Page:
Open source fonts free for commercial use

Fonts, like any other digital asset on your computer, come with their own rules for licensing.

When selecting a font, the decision process involves more than choosing between serif and sans serif: understanding how the font is licensed matters too. Though typographers need to be concerned with their rights to modify and extend a given font, even you as an end user should be asking yourself some questions. Do you have permission to use a font in commercial work, or in a public work at all? Can you even share that font with another person?

If you’re creating a work you wish to share, then licensing matters to you, and you should understand how open source applies to the world of fonts.

Font licenses

The most common open source font license is the SIL Open Font License, often just referred to by its initials OFL. But it’s not the only open source font license out there. In fact, the range of licenses which have been applied to fonts is broad, and sometimes confusing.

The Fedora Project, for example, recognizes over twenty font licenses as compatible with inclusion in the project. These include everything from the well-know Creative Commons to licenses originally created for just a single font, like the Elvish Font License, created for Tengwar, which true Lord of the Rings fans may recognize as the script in which elven languages like Quenya and Sindarin are commonly written.

What makes licensing for fonts confusing is that many licenses originally written for software or other creative works often don’t mesh well with the ways in which fonts are used in derivative works, and many font licenses make distribution free but restrict other freedoms like modification or naming derived fonts with similar names to the original.

Further, copyleft licenses like the GPL can make it unclear whether creative works making use of a font must also make use of a copyleft license. While it might be entertaining to imagine a document becoming open source merely because of its font selection, that’s not a legal road most authors (or font creators) want to go down, and some licenses have explicit exceptions for fonts (for example, the GPL has an optional font exception clause).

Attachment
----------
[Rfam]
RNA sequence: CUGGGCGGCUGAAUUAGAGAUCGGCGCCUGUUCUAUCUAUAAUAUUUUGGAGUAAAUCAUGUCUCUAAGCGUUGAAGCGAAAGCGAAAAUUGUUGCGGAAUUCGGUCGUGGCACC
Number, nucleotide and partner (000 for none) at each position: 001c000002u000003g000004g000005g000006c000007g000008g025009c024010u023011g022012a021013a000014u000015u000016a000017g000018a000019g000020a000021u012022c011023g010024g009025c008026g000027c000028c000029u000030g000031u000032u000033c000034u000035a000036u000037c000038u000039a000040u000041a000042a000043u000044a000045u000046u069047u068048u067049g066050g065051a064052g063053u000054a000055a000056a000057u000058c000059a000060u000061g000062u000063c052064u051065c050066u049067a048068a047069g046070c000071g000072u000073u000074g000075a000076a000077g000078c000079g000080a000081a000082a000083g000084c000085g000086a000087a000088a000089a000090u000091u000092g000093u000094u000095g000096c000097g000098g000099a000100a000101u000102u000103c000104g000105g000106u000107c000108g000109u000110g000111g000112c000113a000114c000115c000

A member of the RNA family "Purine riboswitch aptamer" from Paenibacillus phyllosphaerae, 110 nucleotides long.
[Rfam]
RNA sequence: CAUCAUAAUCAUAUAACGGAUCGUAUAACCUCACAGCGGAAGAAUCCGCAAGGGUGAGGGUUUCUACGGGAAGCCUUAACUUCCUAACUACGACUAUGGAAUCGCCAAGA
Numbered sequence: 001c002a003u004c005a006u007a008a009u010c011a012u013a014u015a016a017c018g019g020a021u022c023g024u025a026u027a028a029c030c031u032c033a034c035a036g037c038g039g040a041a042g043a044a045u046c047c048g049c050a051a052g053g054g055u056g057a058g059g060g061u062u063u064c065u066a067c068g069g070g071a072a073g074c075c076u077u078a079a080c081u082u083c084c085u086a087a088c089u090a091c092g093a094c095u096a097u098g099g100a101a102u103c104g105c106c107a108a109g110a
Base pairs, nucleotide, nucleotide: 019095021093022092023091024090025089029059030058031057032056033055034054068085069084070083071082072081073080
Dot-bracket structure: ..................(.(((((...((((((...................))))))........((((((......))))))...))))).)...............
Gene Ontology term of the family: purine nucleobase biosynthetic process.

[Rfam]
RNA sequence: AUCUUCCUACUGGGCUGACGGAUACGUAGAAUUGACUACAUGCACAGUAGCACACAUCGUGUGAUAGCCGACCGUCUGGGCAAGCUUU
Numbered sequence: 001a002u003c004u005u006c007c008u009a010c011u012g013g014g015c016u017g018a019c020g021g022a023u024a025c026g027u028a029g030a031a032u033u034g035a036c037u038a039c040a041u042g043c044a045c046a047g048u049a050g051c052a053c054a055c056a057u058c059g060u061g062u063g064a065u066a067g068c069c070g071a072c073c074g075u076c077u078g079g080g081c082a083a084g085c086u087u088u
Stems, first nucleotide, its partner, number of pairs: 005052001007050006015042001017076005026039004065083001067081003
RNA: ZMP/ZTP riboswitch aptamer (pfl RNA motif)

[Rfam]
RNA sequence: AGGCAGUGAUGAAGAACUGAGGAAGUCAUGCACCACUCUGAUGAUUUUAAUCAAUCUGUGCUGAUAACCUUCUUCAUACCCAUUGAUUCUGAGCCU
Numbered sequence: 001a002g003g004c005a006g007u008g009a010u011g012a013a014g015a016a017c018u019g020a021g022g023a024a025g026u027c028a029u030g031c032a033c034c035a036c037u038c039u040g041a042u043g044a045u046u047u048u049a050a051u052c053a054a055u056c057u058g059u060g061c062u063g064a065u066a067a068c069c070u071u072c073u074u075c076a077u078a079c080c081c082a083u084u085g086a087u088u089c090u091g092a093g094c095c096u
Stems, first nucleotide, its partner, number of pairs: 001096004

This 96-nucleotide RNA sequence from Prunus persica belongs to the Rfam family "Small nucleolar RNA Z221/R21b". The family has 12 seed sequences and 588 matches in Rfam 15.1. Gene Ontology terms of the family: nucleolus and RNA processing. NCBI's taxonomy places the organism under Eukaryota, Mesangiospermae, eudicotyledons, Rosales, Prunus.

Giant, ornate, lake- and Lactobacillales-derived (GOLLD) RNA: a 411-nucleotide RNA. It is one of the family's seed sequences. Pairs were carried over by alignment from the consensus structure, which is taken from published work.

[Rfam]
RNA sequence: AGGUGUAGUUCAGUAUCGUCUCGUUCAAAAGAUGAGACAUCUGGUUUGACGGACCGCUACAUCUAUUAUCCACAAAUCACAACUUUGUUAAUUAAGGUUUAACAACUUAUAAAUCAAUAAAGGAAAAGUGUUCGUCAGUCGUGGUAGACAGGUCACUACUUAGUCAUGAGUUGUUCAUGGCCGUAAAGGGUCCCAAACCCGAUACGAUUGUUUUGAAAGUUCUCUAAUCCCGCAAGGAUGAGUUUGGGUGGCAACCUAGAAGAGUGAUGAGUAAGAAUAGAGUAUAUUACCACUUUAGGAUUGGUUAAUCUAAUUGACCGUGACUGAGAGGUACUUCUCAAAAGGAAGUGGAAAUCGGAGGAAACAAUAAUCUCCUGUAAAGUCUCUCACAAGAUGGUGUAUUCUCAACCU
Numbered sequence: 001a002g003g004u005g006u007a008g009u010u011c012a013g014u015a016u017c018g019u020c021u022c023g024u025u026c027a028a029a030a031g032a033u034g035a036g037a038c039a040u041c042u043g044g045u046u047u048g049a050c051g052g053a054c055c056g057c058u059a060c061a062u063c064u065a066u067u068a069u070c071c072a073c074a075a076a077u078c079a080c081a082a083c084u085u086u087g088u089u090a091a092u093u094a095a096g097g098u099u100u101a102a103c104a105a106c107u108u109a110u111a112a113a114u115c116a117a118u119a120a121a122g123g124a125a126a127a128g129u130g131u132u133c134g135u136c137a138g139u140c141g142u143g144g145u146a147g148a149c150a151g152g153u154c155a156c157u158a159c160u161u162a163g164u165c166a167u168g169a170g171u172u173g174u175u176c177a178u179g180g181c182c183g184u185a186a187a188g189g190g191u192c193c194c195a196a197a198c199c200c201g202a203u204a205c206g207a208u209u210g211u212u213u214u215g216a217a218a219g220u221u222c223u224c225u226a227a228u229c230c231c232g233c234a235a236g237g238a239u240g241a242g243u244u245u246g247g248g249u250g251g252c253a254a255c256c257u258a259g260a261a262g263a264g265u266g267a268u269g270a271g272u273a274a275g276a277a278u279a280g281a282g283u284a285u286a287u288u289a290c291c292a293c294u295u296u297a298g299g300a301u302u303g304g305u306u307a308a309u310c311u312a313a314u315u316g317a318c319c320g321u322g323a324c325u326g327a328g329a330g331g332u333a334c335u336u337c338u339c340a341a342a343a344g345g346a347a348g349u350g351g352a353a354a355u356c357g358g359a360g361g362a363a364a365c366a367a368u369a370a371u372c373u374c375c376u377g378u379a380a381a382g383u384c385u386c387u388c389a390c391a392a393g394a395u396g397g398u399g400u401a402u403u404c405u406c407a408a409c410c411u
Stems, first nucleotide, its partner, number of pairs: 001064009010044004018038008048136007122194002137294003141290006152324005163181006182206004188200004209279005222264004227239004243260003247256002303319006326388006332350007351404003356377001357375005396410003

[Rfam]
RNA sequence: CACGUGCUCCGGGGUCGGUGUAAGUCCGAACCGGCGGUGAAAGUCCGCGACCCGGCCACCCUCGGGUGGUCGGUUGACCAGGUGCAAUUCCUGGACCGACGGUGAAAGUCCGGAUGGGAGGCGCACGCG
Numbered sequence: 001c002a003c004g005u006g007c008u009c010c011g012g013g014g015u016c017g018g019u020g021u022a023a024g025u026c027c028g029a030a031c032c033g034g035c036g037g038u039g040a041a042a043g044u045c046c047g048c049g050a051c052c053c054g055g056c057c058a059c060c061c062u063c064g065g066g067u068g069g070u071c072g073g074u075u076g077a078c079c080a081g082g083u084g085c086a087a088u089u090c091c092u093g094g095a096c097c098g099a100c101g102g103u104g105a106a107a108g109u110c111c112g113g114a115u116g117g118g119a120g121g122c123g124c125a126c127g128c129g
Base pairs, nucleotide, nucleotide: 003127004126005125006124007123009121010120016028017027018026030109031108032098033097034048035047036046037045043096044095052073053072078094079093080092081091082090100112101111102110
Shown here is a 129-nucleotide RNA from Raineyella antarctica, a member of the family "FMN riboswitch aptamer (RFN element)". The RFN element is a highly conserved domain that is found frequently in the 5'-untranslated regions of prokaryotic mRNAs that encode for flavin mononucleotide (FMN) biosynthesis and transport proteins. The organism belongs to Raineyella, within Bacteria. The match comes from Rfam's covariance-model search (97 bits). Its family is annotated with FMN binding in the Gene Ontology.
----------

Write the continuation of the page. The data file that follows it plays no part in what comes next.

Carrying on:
Sources for open fonts

Most authors of open source projects, however, aren’t interested in the intricacies of how licensing applies to fonts. They just want to know that the font they are using is legal to use and redistribute with their project, and that others have those same rights.

Here are five great sources you can use to find and download open source fonts for use in your programs, documents, and artistic creations.

  • The League of Moveable Type is a community of font creators who license a curated collection of fonts under the OFL and host their source files on GitHub.
  • FontSpace is a general-purpose font download site where you can filter fonts to only those available under an open license.
  • Google Fonts is a source for “hundreds of free, open source fonts optimized for the web.” Google Fonts are designed for use with their API service for display as webfonts across any site which wishes to use them.
  • Font Squirrel is another general hosting site for fonts, all of which are free for commercial use, but the site enables you to specifically filter for open source licensed fonts if you choose.
  • The Open Font Library contains over 6,000 individual fonts from over 250 contributors, spanning a variety of licenses, all available as easy-to-use webfonts.

These, of course, are not the only sources for finding open source fonts. Your preferred Linux distribution probably ships with some already selected, and others are available elsewhere online. Just be sure you trust the source from which you are acquiring your fonts to have accurate licensing information.